Objectives—To describe a gun exchange program and assess potential benefits for participants and host communities.
Methods—Mail survey of participants in a Sacramento, California gun exchange program, August 1993; the response rate was 79%. Comparative data were obtained from nationwide polls of gun owners.
Results—Most (62%) respondents were men; 40% were more than 55 years old; none was less than 25. Concern that children might find and use the gun was the most frequently cited reason for participating (46% of respondents). Of 141 firearms exchanged, 72% were handguns; 23% of respondents indicated that the guns they turned in were not in working order. Of respondents who owned a gun at the time of the program (rather than those who owned no guns and turned in a gun owned by someone else), 41% owned no guns after participating; the prevalence of handgun ownership declined from 79% to 32%. Those who continued to own guns were as likely as gun owners nationwide to keep a gun loaded in the house (odds ratio (OR) 0.9, 95% confidence interval (CI) 0.4 to 1.7) or to carry a gun with them (OR 1.5, 95% CI 0.6 to 3.8).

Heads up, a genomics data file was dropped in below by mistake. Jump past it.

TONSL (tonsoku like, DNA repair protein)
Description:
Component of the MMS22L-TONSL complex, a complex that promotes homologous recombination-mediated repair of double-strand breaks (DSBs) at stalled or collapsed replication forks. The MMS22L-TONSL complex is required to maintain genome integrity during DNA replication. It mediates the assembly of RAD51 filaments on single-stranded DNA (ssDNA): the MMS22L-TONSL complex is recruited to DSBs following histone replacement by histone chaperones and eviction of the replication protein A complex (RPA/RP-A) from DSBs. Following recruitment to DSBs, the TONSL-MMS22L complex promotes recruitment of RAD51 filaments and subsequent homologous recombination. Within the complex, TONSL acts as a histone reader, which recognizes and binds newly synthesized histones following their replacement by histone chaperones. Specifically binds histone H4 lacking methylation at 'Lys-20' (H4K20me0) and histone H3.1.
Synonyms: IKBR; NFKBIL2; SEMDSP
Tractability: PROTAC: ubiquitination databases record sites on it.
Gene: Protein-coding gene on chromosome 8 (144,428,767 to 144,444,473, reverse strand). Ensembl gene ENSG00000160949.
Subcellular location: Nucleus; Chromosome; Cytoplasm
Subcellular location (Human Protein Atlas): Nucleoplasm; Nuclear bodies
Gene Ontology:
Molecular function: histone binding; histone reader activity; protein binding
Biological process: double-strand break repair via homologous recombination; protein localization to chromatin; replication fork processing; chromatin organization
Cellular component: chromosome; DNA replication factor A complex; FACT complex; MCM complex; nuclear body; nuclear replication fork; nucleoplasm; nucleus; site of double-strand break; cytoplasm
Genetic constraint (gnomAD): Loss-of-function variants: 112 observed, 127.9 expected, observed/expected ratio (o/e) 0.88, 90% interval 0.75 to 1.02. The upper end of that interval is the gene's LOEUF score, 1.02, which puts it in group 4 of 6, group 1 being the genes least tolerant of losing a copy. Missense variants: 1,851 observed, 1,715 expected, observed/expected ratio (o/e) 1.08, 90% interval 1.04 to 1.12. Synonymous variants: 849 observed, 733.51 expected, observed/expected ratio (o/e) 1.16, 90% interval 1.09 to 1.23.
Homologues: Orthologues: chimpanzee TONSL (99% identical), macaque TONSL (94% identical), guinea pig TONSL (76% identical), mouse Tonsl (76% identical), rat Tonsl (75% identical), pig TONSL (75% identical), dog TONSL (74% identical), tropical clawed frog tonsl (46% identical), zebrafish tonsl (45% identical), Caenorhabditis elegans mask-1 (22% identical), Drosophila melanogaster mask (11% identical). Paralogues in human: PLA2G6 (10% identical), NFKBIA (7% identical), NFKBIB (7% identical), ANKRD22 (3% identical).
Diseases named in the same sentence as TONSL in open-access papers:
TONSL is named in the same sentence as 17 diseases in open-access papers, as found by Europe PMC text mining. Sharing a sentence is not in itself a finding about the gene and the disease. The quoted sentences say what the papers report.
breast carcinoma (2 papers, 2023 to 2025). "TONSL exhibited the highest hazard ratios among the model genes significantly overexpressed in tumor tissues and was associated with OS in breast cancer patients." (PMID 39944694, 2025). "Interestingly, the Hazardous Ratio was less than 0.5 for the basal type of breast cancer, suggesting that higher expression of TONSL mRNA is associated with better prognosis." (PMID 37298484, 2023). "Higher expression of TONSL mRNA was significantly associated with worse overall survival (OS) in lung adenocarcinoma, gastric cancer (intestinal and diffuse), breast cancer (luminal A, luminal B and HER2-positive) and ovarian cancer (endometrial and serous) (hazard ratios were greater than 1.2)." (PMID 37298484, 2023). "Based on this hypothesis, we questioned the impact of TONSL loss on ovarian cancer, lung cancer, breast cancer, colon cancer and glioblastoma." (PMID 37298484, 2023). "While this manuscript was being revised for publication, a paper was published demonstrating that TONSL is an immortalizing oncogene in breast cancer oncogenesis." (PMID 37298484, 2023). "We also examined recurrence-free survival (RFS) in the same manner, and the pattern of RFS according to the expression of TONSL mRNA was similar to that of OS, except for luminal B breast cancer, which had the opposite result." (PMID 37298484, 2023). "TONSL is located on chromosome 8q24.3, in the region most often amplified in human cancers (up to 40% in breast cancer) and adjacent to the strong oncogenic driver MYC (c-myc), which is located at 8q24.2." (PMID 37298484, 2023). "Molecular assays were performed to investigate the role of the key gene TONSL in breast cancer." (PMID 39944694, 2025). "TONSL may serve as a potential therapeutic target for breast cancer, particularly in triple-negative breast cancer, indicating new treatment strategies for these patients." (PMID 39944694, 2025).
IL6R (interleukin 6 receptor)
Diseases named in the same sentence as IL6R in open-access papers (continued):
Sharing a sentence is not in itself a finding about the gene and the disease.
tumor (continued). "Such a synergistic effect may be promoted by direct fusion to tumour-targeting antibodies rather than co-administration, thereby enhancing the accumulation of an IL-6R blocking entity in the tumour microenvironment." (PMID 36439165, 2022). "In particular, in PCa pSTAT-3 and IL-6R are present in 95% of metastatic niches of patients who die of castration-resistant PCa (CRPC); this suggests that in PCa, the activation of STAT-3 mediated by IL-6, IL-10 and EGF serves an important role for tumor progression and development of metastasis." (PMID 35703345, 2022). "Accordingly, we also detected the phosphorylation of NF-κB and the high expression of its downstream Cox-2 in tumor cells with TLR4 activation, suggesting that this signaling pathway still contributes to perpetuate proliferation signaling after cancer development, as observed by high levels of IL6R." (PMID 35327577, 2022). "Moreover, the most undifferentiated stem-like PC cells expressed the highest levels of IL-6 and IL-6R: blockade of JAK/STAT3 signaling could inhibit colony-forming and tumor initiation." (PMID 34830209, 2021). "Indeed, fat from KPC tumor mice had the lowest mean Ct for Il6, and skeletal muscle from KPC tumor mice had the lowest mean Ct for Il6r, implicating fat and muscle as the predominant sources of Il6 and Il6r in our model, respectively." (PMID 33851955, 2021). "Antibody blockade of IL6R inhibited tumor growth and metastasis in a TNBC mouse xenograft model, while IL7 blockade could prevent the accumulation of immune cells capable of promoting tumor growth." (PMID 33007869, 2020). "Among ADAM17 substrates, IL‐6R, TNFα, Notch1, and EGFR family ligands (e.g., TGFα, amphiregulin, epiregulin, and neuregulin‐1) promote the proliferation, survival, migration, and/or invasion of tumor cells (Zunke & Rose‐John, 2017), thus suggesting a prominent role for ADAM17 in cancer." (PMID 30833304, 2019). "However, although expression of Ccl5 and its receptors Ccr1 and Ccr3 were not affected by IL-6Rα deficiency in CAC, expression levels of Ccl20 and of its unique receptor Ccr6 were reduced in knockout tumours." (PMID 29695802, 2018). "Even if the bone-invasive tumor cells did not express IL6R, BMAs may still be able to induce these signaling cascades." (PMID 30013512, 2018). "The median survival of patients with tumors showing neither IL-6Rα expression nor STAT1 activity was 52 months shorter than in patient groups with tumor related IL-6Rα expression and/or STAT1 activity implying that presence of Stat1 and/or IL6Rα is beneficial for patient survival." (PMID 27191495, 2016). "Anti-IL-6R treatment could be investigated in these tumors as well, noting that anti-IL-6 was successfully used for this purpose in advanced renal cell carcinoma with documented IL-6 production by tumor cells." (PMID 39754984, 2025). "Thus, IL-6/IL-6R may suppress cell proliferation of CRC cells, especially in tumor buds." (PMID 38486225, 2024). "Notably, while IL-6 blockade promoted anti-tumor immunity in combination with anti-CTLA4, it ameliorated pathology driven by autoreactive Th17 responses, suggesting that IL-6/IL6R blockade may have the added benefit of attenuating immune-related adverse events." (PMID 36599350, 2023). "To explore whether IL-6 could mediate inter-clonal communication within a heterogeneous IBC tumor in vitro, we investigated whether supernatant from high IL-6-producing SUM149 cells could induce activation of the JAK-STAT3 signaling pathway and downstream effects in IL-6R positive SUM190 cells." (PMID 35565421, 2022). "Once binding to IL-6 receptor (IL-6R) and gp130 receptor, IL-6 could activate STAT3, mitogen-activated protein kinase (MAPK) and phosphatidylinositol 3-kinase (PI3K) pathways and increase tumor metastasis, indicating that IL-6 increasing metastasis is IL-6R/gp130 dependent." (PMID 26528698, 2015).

Conclusions—Gun exchange programs may reduce risk for firearm violence among some participants, but a number of factors limit their overall benefits to host communities.
- consumer participation
- program evaluation
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